Ohio Regents meets at YSU, wants to expand NewsOutlet program

Meeting at YSU also included discussion about school’s STEM College

By Denise Dick



The Ohio Board of Regents was so impressed with the NewsOutlet at Youngstown State University, it asked for recommendations to broaden the program to state and possibly national level.

The board of regents, an advisory board to the Ohio chancellor, conducted its regular meeting Wednesday at YSU, the first time it has met at the campus in about 10 years.

YSU President Randy J. Dunn told the board the university is working to raise its profile.

“Many times we’re seen as that other institution up in Northeast Ohio,” he said.

Dunn then introduced YSU personnel to talk about the NewsOutlet and the College of Science, Technology, Engineering and Mathematics.

The NewsOutlet, a collaboration of YSU’s journalism department and several media organizations including The Vindicator, began about four years ago.

Tim Francisco, co-director of the program and a YSU professor, said the program started to provide better opportunities and better jobs for students and to increase the diversity of voices in local media.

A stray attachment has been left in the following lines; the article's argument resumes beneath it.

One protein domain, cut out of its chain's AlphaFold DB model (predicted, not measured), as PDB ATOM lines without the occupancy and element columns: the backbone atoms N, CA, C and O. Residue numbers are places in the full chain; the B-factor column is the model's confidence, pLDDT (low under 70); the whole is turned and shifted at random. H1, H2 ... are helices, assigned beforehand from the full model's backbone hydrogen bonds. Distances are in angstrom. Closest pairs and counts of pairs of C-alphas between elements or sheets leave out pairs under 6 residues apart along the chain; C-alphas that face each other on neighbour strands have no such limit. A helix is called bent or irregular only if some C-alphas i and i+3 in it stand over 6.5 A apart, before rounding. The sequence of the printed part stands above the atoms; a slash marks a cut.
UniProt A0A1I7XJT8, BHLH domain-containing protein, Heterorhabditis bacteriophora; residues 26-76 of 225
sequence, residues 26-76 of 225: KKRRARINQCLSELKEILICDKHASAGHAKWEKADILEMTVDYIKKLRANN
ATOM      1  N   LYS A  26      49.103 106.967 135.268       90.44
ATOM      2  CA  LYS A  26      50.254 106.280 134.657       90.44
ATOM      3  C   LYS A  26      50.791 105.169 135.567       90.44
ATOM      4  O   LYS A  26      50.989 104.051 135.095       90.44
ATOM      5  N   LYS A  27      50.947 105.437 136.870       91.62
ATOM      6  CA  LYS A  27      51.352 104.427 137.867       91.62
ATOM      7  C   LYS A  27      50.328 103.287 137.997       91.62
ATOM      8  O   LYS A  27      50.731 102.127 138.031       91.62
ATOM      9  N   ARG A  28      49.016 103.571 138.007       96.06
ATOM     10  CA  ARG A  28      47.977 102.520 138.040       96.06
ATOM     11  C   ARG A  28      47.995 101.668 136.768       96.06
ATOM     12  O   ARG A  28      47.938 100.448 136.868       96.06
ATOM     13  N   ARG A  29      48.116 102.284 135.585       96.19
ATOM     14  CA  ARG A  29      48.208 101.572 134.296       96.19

Alyssa Lenhoff, co-director and director of YSU’s journalism major, said through the program, work by YSU students has appeared in Ohio newspapers and won awards. The program has a 70 percent job placement rate for its graduates, she said.

“How can we use our office to promote what you guys are doing?” asked Vinny Gupta, chairman of the board of regents.

He asked them to make some recommendations for how the regents could help broaden the program statewide and to a national level.

Lenhoff said liberal arts and communications as well as science, technology, engineering and mathematics play an important role in job creation.

Francisco urged the board to be advocates for how people think about economic development and revitalization.

Dunn agreed that job creation is important for students in all areas of study.

“I’ve said before that great state and national institutions are not community colleges on steroids,” he said. “We have to think about how jobs can be created across all fields.”

Tim Burke, one of the regents, encouraged the co-directors to pursue the co-op opportunities available in the state.

Martin Abraham, dean of YSU’s STEM College, said YSU’s interdisciplinary collaboration is unique in Ohio, integrating science and math with engineering and technology.

“It allows us to do things other universities cannot do as easily,” he said.

YSU also has a focus on applied learning, understanding not only the “why” but the “how.”

Through cooperative education and internships, the college has provided students with real-world engineering experience before graduation, the dean said, and student experiences have tripled in the last two years.

The STEM College also has been a core element in establishment of the region’s materials and manufacturing research focus.

Virginia Lindseth, one of the regents, liked what she heard about both YSU programs.

“I’m really excited about the application of learning going on throughout the university,” she said.

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